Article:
On 1/7/03 I received a phone call at 7:25 AM from Kay Coy.
She told me not to go too fast in
the dining room and to take my time. She also told me that she was going to grieve about
happened on Mon[day], 1/6.
After providing her written statement, Ms. Bast was
by John Hackett. According
to Hackett's notes of the interview, Ms. Bast stated: "She wants to make certain that the plan
not work. 'Beth [Ms. Pahmeier] thinks she can do this, but I know we cannot.' At Mr.
request two days later, Ms. Bast signed his notes as representing what she had said to him on
The grievant wrote her version of the telephone conversation on 1/17/03:
I called Martha to find out what time her brother's shop opens.
She said hello, I said "How's it
going. She said "There's no way I can do this in 15 minutes. I said "Don't worry about it,
time and do it the way you always do. She said "I gotta go." I said "Goodbye."
At hearing, the grievant denied having called Ms. Pahmeier
bitch." She further denied that
she was attempting to cause a "slowdown." In fact, she asserted that she had done her best
with the new schedule. The grievant further noted without contradiction that under the "old"
schedule she completed her tasks in less than the time allocated to them.
On January 20, 2003, Ms. Coy was discharged from her employment at The Willows
several alleged violations:
Encouraging another employee to engage in a
Class III 12. Serious
violation of resident rights.
Class III 10.
Class II 11. Interfering with
or purposeful distraction of another employee in performance of
The Disciplinary Action Report was written by John Hackett. Mr. Hackett wrote that
investigation concluded that ". . . on 1/7/03 Kay Coy phoned another employee and advised
not work too fast in the dining room so that the new job guide would not be successful."
After Ms. Coy was fired from her employment, Ms. Bast became a full-time AM
to that time she was a full-time employee, but had been required to split her time as both a
a Food Service Aide. Food Service Aide Judy Waalkens has worked with both
Ms. Coy and Ms.
Bast for several years. According to Ms. Waalkens, although Ms. Bast was paid a cook's
when she functioned as a Food Service Aide, she far preferred her duties as a cook to those
In January, 2003, Assistant Food Service Manager Virginia Schuh left the employ of
Extendicare and did not appear as a witness in this matter. In February, 2003, Ms.
employment as the Food Service Manager at The Willows of Sun Prairie also ended.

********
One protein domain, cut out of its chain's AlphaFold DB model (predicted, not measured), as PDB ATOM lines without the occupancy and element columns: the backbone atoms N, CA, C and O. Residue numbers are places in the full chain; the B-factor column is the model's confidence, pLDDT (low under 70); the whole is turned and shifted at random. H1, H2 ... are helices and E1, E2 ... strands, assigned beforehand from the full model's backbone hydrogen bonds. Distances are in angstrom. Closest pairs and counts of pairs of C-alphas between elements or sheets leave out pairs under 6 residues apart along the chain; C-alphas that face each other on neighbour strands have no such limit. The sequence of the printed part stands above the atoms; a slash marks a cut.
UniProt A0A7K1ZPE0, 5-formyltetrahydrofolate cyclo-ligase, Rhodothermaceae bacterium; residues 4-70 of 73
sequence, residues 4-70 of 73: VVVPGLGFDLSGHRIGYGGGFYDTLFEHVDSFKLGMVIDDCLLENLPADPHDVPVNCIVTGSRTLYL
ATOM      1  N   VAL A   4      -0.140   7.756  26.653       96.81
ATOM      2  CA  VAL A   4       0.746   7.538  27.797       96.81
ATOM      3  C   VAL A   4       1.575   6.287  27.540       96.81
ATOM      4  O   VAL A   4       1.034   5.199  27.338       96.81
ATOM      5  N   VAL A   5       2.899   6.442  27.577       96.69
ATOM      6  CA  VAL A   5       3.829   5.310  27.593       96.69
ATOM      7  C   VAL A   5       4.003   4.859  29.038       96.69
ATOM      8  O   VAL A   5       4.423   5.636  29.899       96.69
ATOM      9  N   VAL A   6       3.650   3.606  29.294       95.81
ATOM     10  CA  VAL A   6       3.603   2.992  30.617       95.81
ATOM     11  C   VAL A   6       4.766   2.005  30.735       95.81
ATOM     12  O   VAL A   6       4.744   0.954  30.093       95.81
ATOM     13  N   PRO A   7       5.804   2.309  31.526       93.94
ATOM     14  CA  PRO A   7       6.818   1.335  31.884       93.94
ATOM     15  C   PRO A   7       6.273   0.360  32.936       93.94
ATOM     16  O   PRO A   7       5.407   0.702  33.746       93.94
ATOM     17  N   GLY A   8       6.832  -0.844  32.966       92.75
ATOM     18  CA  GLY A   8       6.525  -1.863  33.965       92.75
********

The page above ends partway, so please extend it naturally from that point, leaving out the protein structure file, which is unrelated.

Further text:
Pahmeier is still employed by Extendicare at a facility located in southeastern Wisconsin.
for her transfer was attributed to her travel convenience.
Finally, the new food service schedule Ms. Pahmeier had initiated at the Willows and
the grievant (and Martha Bast) had objected has been rescinded and the former schedule is
ARTICLE 3 GRIEVANCE AND ARBITRATION
Section 3.1. The Employer agrees to meet
with duly accredited officers and committees of the
Union upon grievances pertaining to meaning or application of the Agreement, in
the procedure provided below. A
grievance, subject to the following
procedure, shall include any and all disciplinary actions taken
by the Employer, and all questions and disputes involving contract interpretation and any and
questions and disputes involving conditions of employment.
. . .
Step 2 If there is a failure to resolve at Step 1, the grievance
must be presented within seven (7)
working days from the failure to resolve in Step 1 to the Administrator, or his/her
investigation. If the aggrieved employee has requested the Union to be involved,
provide for a meeting of representatives of the Union and the Employer for negotiation
within seven (7) working days of his/her written request to do so. The Employer shall
written disposition within seven (7) working days of the meeting. If there is failure to
resolve at this
Step, either party may file an appeal to arbitration within ten (10) working days. Failure of
employee to go to Step 2 within seven (7) working days of the response of Step 1 of the
bars further action by the Union or the employee.
Step 3 If the grievance is not settled in Step
2, the Union will notify the Employer's Corporate
Legal Department, in writing, of its intention to submit any grievance to arbitration. The
will be selected by and from the staff of the Wisconsin Employment Relations Commission.
decision of the arbitrator will be final and binding on both parties to this Agreement.
Section 3.2--The cost of the Arbitration shall be shared equally by
the Employer and the Union.
Section 3.3--The decision of the arbitrator
shall be final and binding on both parties. The
arbitrator has no authority to add to, subtract from, modify, or ignore any provision of this
. . .
ARTICLE IV SECURITY
Section 4.1 The Union agrees for
itself and its members that there shall be no picketing, strikes,
sympathetic strikes, sit-downs slowdowns, or work stoppages for any reason whatsoever, and
Employer agrees that there shall be no lockout during the life of this Agreement, it being the
desire of both parties to provide for uninterrupted, continuous service.
ARTICLE 5 SENIORITY
. . .
Section 5.3 Seniority and all other accrued rights shall cease upon: